As the mercury dips and cold winds start to blow through much of North America, many paddlers find themselves channel surfing more often than plying their favorite waterway for entertainment. Don’t despair, we’ve put together a list of some of the last century’s greatest boating tales in which to immerse yourself while curled up by a crackling fire or traveling for the holidays. Books that gripped us like a swift current or stiff tailwind. We looked for works that inspire and engage–and, yes, entertain–over ones that mostly inform or, worse, preach. For this reason we’ve excluded guidebooks and instructional tomes, as well as, for the most part, scholarly and historical works.
The works listed below vary in genre, era of publication, type of watercraft and water described. In terms of setting, they are quite literally all over the map. Each, in its own way, is ultimately about a journey, whether metaphorical or literal, and usually it’s both. The research for this article has also been a journey of sorts; digging through the shelves at home, surfing the Net, prowling libraries and bookstores. One book on this list, found in a used bookstore, revealed a series of small yellow wildflowers tucked between its pages. Another had pages tattooed with insects. A third, found in a library, had pages that were wrinkled in a way that could only have occurred from a thorough dousing in a body of water-sure, it could have been a bathtub, but we suspect otherwise. And we suspect the librarian was none too pleased.
But we’re pleased. Pleased that books, such as the ones submitted for your consideration below, aren’t just lifeless objects that take up space on a shelf, but well-thumbed companions that are often toted on the trail. So here’s a few more potential companions which, if you haven’t already packed them along, and even if you have, you might want to tuck into your drybag next time out.
1. The Adventures of Huckleberry Finn, Mark Twain (1884)
Huck himself didn’t have much time for books–”It was kind of lazy and jolly, laying off comfortable all day, smoking and fishing, and no books nor study”–but we’re mighty glad that Twain gave us this timeless classic. We’re not sure it’s the best American novel ever written, as some, including none other than Papa Hemingway, have attested–Moby Dick anyone?–but we certainly didn’t have much trouble putting it at the top of this list as the archetypal river adventure. The novel, of course, operates on many levels–as an attack against slavery and Christian hypocrisy, and as a sweeping social portrait of the antebellum South–but above all it’s a ripping good yarn about a trip down a river. As Huck and Jim float surreptitiously down the Mississippi, lazing by day and dodging steamboats in the dark, we share in their sense of liberation and subterfuge. And when they periodically sneak ashore, in a succession of stolen canoes, we understand why they are so relieved to get back out on the river again. The river equals freedom, a clean break from the entanglements of civilization. “Other places do seem so cramped up and smothery, but a raft don’t,” notes Huck. “You feel mighty free and comfortable on a raft.”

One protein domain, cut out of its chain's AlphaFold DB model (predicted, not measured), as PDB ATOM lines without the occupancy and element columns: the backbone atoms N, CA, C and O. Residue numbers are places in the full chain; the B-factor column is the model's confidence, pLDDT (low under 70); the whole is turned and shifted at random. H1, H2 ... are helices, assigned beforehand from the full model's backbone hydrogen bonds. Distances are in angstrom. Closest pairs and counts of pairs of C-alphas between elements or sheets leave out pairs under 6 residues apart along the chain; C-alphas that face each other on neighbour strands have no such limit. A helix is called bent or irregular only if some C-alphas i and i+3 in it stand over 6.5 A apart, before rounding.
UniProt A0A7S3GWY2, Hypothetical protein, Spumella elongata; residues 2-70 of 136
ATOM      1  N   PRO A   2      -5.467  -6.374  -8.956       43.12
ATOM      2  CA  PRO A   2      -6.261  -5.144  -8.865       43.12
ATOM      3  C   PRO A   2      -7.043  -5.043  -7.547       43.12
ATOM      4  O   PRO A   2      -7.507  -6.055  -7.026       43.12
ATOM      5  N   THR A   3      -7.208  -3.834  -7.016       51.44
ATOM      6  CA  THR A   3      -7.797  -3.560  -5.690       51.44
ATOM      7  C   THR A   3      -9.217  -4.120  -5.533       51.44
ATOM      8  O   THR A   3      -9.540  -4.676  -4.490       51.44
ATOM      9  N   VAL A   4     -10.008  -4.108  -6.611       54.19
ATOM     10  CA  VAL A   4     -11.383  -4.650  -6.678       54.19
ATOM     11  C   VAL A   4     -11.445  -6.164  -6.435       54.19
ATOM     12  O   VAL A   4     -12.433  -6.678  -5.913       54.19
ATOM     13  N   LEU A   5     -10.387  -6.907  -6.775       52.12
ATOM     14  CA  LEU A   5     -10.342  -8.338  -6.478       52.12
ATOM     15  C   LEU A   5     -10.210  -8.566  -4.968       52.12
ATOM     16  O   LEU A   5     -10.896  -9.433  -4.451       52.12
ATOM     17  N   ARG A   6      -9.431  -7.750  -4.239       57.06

We agree. But would only add: in canoes and kayaks too.
2. Deliverance, James Dickey (1970)
Unlike the hit Hollywood movie, you won’t find any porcine ululations in the pages of this novel. What you will find is a dark, swift, haunting story that grabs you from page one. Or, if not then, certainly by the top of page 73: “A slow force took hold of us; the bank began to go backward. I felt the complicated urgency of the current, like a thing made of many threads being pulled, and with this came the feeling I always had at the moment of losing consciousness at night, going toward something unknown that I could not avoid, but from which I would return. I dipped the paddle in.” What’s often forgotten, in the general myth that has grown around Deliverance, mostly as a result of the film, is that Dickey was a serious and acclaimed poet before turning his hand to the novel form. Did he sell out? We don’t think so. The book obviously sought a wider audience than the author’s previous works of poetry, and got one, but we think it’s a deserved bestseller, in the same way Into Thin Air and On The Road are deserved bestsellers.
The fact is, Deliverance is a damn fine novel, written in taut, muscular, poetic prose, and if a fine and haunting film hadn’t also been made from it, all but eclipsing the work on which it was based, we wouldn’t be laboring here to justify this as our number two choice. Two words: Read it.
View a video clip of the Dueling Banjo Scene from the movie
– Billy Redden, who played the banjo playing boy, could not really play the banjo. Another young banjo player knelt behind him and reached around Redden’s chest to reach the banjo, with Redden wearing a specially made shirt that made the man’s arms appear to be Redden’s. Additionally, the shot was filmed from angles that made it impossible to see the musician behind Redden on the porch.
3. The Survival of the Bark Canoe, John McPhee (1975)